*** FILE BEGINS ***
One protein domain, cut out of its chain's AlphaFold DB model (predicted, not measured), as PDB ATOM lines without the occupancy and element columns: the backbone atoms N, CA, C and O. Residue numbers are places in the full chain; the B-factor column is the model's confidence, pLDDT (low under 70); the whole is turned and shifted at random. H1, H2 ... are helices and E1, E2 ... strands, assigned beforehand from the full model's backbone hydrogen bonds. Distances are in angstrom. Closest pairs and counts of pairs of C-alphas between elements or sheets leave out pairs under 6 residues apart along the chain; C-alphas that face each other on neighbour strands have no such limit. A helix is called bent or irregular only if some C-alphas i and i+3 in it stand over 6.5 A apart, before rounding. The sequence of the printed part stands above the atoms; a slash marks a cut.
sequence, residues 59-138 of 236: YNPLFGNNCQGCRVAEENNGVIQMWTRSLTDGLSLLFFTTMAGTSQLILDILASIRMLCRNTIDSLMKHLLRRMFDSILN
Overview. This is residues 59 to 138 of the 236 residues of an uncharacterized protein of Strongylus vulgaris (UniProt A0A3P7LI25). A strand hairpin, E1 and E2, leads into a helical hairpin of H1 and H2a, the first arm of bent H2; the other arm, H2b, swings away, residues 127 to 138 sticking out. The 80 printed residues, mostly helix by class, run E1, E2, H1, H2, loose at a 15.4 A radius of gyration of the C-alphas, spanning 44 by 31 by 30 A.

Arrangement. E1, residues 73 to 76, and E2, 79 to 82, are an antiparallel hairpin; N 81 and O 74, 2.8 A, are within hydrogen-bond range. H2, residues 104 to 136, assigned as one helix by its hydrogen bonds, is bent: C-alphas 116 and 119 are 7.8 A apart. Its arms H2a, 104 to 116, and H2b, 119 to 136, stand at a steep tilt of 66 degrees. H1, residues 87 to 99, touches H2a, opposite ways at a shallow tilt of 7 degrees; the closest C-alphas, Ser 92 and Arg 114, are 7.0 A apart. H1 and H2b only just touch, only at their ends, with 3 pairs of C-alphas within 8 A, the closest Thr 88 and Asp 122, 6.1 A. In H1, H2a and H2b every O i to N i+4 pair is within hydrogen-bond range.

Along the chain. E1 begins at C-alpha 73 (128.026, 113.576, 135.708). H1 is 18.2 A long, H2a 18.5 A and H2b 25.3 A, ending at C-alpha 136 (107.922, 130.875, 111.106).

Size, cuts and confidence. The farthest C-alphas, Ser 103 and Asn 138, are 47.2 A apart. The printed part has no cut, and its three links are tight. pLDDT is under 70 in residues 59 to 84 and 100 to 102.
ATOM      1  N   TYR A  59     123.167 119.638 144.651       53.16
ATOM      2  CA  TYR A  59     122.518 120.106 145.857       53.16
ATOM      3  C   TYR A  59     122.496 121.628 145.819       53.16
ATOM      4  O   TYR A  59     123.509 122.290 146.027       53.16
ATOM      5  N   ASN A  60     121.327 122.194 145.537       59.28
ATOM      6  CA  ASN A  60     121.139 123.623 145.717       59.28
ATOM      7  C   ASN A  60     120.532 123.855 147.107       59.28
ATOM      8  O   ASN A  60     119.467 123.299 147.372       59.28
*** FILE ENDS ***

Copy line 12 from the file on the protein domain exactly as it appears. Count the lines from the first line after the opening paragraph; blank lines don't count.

ATOM      7  C   ASN A  60     120.532 123.855 147.107       59.28